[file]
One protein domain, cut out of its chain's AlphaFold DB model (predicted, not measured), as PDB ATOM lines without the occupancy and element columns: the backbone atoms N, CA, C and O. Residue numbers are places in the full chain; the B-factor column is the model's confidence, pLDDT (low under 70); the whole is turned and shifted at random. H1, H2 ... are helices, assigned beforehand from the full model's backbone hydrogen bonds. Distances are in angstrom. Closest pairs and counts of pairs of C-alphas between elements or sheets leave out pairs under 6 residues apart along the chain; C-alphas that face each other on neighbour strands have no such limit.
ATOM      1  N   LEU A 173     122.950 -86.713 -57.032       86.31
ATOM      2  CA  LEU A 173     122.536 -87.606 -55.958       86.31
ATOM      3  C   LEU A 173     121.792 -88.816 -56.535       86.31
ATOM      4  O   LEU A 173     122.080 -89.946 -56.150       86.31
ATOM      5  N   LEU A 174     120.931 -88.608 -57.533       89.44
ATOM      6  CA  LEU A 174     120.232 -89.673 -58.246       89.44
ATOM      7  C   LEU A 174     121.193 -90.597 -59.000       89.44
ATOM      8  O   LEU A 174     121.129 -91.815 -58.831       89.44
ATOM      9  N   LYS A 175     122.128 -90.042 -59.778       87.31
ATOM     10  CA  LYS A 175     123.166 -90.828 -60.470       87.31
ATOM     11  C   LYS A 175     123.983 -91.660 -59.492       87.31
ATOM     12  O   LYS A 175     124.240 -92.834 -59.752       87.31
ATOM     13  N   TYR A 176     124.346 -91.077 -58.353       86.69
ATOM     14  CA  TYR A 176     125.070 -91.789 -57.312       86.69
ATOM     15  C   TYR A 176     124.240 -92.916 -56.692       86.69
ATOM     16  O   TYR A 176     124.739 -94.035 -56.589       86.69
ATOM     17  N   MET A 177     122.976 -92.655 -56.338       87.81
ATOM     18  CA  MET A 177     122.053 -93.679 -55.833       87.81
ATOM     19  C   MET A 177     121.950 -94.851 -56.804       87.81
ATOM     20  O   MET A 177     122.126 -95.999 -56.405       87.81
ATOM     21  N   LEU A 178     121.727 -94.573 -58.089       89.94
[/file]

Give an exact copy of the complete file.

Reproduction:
One protein domain, cut out of its chain's AlphaFold DB model (predicted, not measured), as PDB ATOM lines without the occupancy and element columns: the backbone atoms N, CA, C and O. Residue numbers are places in the full chain; the B-factor column is the model's confidence, pLDDT (low under 70); the whole is turned and shifted at random. H1, H2 ... are helices, assigned beforehand from the full model's backbone hydrogen bonds. Distances are in angstrom. Closest pairs and counts of pairs of C-alphas between elements or sheets leave out pairs under 6 residues apart along the chain; C-alphas that face each other on neighbour strands have no such limit.
ATOM      1  N   LEU A 173     122.950 -86.713 -57.032       86.31
ATOM      2  CA  LEU A 173     122.536 -87.606 -55.958       86.31
ATOM      3  C   LEU A 173     121.792 -88.816 -56.535       86.31
ATOM      4  O   LEU A 173     122.080 -89.946 -56.150       86.31
ATOM      5  N   LEU A 174     120.931 -88.608 -57.533       89.44
ATOM      6  CA  LEU A 174     120.232 -89.673 -58.246       89.44
ATOM      7  C   LEU A 174     121.193 -90.597 -59.000       89.44
ATOM      8  O   LEU A 174     121.129 -91.815 -58.831       89.44
ATOM      9  N   LYS A 175     122.128 -90.042 -59.778       87.31
ATOM     10  CA  LYS A 175     123.166 -90.828 -60.470       87.31
ATOM     11  C   LYS A 175     123.983 -91.660 -59.492       87.31
ATOM     12  O   LYS A 175     124.240 -92.834 -59.752       87.31
ATOM     13  N   TYR A 176     124.346 -91.077 -58.353       86.69
ATOM     14  CA  TYR A 176     125.070 -91.789 -57.312       86.69
ATOM     15  C   TYR A 176     124.240 -92.916 -56.692       86.69
ATOM     16  O   TYR A 176     124.739 -94.035 -56.589       86.69
ATOM     17  N   MET A 177     122.976 -92.655 -56.338       87.81
ATOM     18  CA  MET A 177     122.053 -93.679 -55.833       87.81
ATOM     19  C   MET A 177     121.950 -94.851 -56.804       87.81
ATOM     20  O   MET A 177     122.126 -95.999 -56.405       87.81
ATOM     21  N   LEU A 178     121.727 -94.573 -58.089       89.94